LIE—Fact #1: The Journey into Nyx design team spent time trying to make an enchantment land.
During Mirrodin, I designed a cycle of common artifact lands. They were identical to normal basic lands except they were nonbasic and also artifacts. The thought behind them was that in an artifact-heavy set, players would run artifact destruction, meaning these lands were more vulnerable to being destroyed. The set had a strong "artifact matters" theme, so the lands felt like a good mechanical fit. It turns out, they were a little too good. All five Mirrodin artifact lands, plus one more from Darksteel, would later be banned. We went into Journey into Nyx knowing the set was going to have an "enchantments matter" component, so we knew an enchantment land would be playing with fire. As such, we never bothered trying to design one to be put into the set.
TRUTH—Fact #2: An early version of the constellation mechanic was first tried out as the Azorius mechanic in Return to Ravnica.
The mechanic was originally named enchantmentfall and worked very similarly to landfall, the mechanic from Zendikar block that triggered when you played a land. The idea behind it being an Azorius mechanic was that the Azorius are all about rule making and we felt we could up the number of enchantments as enchantments are flavorfully about setting new rules. Enchantmentfall would help ensure that the Azorius deck had enough card advantage to maintain its control strategy.
Azor's Elocutors | Art by Johannes Voss
The reason it was eventually killed wasn't because it didn't work in Azorius—it actually was very flavorful—but because it didn't play nicely with the guilds around it. For the multicolor environment of Ravnica to work in Limited, it's important that there is cross-guild synergy and the "enchantment matters" quality didn't blend well with other strategies. Also, late in Return to Ravnica design, we realized that the next block was going to have an enchantment subtheme and we wanted to be careful not to step on its toes. There is a fine line between creating some synergy and limiting what the later block will be able to do.
While looking for the mechanic for the gods' side of the conflict in Journey into Nyx, enchantmentfall was brought up very early. The advancement the Journey into Nyx design team had was the idea of always putting it on enchantments and then making sure that the card would also generate the same effect when it entered the battlefield. This allowed the cards to be a little less linear and allowed players to run some in Limited without requiring their decks to have high numbers of enchantments.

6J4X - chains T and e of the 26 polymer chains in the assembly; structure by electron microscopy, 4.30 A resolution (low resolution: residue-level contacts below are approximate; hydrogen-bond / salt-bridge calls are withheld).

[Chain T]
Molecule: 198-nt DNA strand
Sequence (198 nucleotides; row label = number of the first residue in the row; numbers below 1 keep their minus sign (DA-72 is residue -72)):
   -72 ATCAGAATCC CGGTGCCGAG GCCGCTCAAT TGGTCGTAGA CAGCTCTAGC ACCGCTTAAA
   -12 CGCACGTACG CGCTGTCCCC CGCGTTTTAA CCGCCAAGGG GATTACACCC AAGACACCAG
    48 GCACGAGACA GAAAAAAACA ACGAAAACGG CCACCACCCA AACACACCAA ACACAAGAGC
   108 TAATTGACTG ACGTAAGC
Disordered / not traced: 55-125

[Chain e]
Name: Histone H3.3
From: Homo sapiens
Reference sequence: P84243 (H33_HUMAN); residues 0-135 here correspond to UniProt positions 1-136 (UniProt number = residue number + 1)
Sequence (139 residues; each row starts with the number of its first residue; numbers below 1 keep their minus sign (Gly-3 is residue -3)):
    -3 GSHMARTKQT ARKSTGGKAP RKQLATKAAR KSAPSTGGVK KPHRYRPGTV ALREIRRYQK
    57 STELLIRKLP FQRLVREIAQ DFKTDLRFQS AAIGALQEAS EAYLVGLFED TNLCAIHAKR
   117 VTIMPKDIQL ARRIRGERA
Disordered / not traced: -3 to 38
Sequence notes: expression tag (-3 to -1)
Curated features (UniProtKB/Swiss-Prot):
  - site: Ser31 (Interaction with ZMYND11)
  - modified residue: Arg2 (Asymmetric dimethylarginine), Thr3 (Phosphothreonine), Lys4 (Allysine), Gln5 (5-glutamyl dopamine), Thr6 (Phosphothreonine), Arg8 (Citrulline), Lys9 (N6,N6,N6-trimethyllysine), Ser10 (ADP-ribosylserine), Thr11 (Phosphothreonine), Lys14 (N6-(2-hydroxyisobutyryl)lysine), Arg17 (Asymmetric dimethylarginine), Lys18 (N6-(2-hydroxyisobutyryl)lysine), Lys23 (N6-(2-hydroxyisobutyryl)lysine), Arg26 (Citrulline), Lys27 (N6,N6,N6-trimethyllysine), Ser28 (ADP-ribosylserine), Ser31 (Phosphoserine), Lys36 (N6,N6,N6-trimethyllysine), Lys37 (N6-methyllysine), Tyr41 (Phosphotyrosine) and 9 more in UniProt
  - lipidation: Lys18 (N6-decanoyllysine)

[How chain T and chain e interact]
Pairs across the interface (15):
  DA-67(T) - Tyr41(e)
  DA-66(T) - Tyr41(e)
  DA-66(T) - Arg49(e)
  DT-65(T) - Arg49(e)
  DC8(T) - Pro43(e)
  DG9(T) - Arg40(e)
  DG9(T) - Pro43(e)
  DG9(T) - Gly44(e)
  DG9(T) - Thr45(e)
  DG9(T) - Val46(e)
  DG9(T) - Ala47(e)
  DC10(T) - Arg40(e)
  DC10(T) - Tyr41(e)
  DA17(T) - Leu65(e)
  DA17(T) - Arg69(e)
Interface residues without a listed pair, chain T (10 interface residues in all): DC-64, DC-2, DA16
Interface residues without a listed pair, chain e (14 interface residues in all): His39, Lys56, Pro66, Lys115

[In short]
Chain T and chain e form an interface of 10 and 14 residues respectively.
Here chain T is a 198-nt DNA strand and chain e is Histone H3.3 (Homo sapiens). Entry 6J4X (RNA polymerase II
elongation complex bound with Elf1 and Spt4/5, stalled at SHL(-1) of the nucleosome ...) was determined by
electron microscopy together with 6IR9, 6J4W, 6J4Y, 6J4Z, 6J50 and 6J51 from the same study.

TRUTH—Fact #3: The design team tried to find a way to get Lucent Liminid (the first enchantment creature from a futureshifted card in Future Sight) into the set on a token.
Future Sight hinted at Magic's future with its futureshifted cards. Whenever we get to a design space that was hinted at by Future Sight, we always look to see if there is a futureshifted card we could print as the place in the future it came from. Usually it's tricky, because everything has to line up with both the mechanics and the creative. Lucent Liminid was a 3/3 flying enchantment creature with no other abilities. As the first enchantment creature, it would have been nice to have it show up in the block that "introduces" enchantment creatures.
Here was the problem: One of the rules of enchantment creatures was that they had to have qualities of both creatures and enchantments. Lucent Liminid had the former but not the latter. But wait, hope was not completely lost. There was one exception where you were allowed to make vanilla (no rules text) and French vanilla (no rules text other than creature keywords) enchantment creatures—on tokens. We needed enchantment creature tokens for mechanical reasons, so it was decided this would be the place where we bent the rules a little.
The trick, therefore, was to make a card that made Lucent Liminid tokens. Here's the card that was in the design file:
Inspired—Whenever CARDNAME becomes untapped, you may pay 3WW. If you do, put a 3/3 white Elemental enchantment creature token with flying onto the battlefield.
The card was killed in development because Journey into Nyx wasn't going to have all that many inspired creatures in it and Born of the Gods had already made the enchantment-token-making inspired cycle.
This second round is going to be about card designs from Theros block.
Fact #1: Although they didn't end up making it to print, we designed Achilles, the Furies, and Wonder Woman.
Fact #2: Although they didn't end up making it to print, we designed Hercules, Charybdis, and Scylla.
Fact #3: Although they didn't end up making it to print, we designed Helen of Troy, Orpheus, and Jason of the Argonauts.
Pick which one you think is the lie and then click here.
Working for Magic R&D since October, 1995, Mark Rosewater is currently the head designer. His hobbies include spending time with his family, talking about Magic on every known medium (including a daily blog and a weekly podcast), and writing about himself in the third person.